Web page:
prehensive Recreation Plan information-gathering committee earlier in the day, along with plans for a river walk, boat launches and a possible R.V. park. The public is encouraged to complete a survey about outdoor recreation at The survey consists of 21 questions and is anonymous. A draft proposal, using information sourced from the public, will be presented to the DEP and the New York State Department of Environmental Conservation (DEC) on July 20. Land use applications for two planned boat launches on the West Branch of the Delaware River, one on town-owned property on Water Street in the village of Walton and one on DEP-owned property at Beertson, near the intersection of state Route 10 and Beers Brook Road, have been submitted to the DEP, Gregory reported. The next steps, Gregory said, are site plans and environmental reviews for each location. Walton resident Bruce Dolph told the board that town-owned property on Water Street is not the best location for a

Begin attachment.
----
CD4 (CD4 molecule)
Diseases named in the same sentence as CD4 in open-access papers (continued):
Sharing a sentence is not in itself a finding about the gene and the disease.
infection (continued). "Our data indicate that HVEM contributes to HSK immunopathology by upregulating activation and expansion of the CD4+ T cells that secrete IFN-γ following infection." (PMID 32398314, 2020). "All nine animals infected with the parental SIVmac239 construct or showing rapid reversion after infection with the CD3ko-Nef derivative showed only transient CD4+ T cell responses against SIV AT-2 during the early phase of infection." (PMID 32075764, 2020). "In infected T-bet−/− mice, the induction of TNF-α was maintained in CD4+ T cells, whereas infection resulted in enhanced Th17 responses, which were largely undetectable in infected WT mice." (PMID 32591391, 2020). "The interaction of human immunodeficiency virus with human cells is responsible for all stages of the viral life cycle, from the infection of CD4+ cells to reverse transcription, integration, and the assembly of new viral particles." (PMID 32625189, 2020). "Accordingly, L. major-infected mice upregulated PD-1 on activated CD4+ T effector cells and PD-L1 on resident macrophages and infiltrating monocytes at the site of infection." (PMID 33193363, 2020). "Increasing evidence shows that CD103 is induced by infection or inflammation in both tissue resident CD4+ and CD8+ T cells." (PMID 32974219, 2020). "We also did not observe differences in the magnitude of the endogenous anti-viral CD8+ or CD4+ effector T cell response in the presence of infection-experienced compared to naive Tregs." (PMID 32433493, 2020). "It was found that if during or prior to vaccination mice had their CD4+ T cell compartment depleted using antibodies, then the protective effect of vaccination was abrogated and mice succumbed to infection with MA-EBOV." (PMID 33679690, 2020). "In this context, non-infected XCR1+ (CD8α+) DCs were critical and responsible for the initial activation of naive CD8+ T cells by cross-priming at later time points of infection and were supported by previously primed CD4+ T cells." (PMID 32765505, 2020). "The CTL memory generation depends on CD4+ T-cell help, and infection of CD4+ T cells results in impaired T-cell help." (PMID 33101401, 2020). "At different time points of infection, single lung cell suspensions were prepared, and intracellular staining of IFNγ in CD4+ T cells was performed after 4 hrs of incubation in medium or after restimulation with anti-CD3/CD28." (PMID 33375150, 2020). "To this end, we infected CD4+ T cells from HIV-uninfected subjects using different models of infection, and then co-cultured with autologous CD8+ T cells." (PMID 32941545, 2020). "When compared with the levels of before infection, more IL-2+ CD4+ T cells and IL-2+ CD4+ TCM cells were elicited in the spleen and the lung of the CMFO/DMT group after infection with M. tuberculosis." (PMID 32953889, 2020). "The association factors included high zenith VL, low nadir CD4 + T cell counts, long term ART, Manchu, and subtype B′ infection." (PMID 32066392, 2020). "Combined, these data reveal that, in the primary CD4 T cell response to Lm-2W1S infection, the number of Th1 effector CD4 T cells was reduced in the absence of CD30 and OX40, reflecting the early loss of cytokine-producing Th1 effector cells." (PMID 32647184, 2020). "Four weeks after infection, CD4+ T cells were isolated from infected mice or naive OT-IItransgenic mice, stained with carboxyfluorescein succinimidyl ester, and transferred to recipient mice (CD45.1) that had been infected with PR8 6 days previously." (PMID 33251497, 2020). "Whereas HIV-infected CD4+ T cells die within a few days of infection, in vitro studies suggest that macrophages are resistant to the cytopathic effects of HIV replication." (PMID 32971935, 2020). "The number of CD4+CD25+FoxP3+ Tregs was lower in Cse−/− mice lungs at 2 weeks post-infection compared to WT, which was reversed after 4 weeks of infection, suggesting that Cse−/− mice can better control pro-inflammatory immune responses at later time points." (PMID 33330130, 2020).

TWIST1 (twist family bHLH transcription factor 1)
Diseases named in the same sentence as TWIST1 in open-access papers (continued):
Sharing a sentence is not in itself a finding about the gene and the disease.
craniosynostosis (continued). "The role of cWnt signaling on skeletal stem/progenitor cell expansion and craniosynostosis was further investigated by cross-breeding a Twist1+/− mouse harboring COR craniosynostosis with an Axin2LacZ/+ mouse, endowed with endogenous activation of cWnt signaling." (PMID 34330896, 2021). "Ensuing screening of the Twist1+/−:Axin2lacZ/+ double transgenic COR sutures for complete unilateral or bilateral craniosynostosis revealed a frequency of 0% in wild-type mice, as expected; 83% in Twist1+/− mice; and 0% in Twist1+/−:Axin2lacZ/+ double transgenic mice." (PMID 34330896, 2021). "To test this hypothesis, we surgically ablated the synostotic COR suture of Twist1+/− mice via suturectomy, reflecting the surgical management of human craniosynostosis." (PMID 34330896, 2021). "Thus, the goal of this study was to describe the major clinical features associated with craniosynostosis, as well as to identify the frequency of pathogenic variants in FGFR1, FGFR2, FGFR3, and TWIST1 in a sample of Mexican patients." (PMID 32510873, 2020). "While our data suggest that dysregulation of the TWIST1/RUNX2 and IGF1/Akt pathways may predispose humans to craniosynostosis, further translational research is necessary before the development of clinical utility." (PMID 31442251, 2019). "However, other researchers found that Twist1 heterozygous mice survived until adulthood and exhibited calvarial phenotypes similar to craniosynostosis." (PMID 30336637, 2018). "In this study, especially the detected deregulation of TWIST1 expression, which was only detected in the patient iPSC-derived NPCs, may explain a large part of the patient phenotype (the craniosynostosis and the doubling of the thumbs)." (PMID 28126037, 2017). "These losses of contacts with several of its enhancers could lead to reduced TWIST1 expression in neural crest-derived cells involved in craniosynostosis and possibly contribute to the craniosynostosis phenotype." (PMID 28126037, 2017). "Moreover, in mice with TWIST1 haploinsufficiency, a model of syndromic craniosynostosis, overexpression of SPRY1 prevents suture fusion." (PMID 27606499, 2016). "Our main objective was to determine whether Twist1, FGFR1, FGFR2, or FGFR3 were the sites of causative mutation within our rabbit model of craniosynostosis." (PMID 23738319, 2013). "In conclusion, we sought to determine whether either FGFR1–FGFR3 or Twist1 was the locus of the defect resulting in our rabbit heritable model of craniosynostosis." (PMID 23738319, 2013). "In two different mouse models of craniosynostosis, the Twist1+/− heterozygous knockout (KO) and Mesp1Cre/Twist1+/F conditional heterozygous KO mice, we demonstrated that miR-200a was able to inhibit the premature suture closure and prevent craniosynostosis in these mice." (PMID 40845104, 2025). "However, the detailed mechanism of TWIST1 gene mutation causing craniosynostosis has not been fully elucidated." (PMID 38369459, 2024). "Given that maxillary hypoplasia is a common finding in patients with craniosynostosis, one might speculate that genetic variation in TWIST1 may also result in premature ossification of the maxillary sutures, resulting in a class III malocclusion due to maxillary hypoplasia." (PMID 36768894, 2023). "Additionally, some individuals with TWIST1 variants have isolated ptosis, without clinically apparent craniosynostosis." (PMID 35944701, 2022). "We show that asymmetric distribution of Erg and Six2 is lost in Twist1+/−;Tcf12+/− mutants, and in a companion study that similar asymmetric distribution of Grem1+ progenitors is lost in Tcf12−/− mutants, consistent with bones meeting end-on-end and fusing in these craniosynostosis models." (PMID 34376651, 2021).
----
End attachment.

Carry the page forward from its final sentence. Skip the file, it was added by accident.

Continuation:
boat launch. The existing boat launches, Dolph said, were poorly designed, several feet above the water line, costing between $60,000 and $70,000 each. It would be more cost effective, Dolph said, to construct the boat launch on village-owned property on Water Street. Gregory explained that the boat launch will be constructed after soil is removed from near the cell tower as part of the unfinished flood mitigation plan, leaving the cell tower on an island of sorts - but leveling the slope for boat launch construction. Dolph also remarked that the overgrown Japanese knotweed near the DEC-designated public access fishing location below the Bridge Street bridge is an embarrassment to the community. There is no signage and no access, he said. Council member Luis Betancourt Rodriguiz stated that the public fishing access project was abandoned by the DEC and the location is not designated as public access. In other business: • Paul Wood was appointed to the town planning board as an